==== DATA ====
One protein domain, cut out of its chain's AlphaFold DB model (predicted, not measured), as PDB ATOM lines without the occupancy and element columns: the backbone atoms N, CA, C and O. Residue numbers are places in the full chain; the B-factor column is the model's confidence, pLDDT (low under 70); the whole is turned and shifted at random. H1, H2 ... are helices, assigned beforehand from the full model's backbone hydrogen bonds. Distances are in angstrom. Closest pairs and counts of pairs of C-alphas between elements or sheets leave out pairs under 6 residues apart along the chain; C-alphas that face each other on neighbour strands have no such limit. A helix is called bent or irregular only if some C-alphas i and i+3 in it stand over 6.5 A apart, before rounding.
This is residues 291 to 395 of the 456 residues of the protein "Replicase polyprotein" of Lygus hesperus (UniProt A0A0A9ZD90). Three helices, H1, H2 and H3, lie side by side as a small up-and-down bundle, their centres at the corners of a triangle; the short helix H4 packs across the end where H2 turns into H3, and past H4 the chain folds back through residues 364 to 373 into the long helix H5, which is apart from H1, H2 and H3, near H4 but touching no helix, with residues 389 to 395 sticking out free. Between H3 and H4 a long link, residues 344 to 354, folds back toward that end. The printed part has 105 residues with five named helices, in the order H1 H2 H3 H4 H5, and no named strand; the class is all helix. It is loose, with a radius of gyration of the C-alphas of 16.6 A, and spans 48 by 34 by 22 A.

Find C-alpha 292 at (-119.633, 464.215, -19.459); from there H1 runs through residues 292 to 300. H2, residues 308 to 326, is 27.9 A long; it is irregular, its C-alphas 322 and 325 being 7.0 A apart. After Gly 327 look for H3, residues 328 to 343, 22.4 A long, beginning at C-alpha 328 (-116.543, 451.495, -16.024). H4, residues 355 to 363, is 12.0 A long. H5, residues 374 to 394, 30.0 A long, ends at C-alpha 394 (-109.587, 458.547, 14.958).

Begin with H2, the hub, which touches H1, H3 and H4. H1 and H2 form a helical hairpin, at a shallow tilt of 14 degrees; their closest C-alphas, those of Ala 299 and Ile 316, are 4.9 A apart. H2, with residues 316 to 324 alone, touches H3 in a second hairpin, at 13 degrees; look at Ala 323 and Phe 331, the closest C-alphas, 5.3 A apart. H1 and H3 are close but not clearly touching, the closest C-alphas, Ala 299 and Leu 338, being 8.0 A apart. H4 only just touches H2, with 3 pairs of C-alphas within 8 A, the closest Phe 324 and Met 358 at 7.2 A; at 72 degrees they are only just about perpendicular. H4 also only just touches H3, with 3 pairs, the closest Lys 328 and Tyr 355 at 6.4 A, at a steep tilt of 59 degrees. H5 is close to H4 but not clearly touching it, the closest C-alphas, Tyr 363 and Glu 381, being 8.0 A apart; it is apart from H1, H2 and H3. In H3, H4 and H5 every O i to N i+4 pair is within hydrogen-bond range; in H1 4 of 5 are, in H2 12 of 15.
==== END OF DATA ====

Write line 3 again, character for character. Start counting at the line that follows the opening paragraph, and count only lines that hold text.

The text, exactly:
Begin with H2, the hub, which touches H1, H3 and H4. H1 and H2 form a helical hairpin, at a shallow tilt of 14 degrees; their closest C-alphas, those of Ala 299 and Ile 316, are 4.9 A apart. H2, with residues 316 to 324 alone, touches H3 in a second hairpin, at 13 degrees; look at Ala 323 and Phe 331, the closest C-alphas, 5.3 A apart. H1 and H3 are close but not clearly touching, the closest C-alphas, Ala 299 and Leu 338, being 8.0 A apart. H4 only just touches H2, with 3 pairs of C-alphas within 8 A, the closest Phe 324 and Met 358 at 7.2 A; at 72 degrees they are only just about perpendicular. H4 also only just touches H3, with 3 pairs, the closest Lys 328 and Tyr 355 at 6.4 A, at a steep tilt of 59 degrees. H5 is close to H4 but not clearly touching it, the closest C-alphas, Tyr 363 and Glu 381, being 8.0 A apart; it is apart from H1, H2 and H3. In H3, H4 and H5 every O i to N i+4 pair is within hydrogen-bond range; in H1 4 of 5 are, in H2 12 of 15.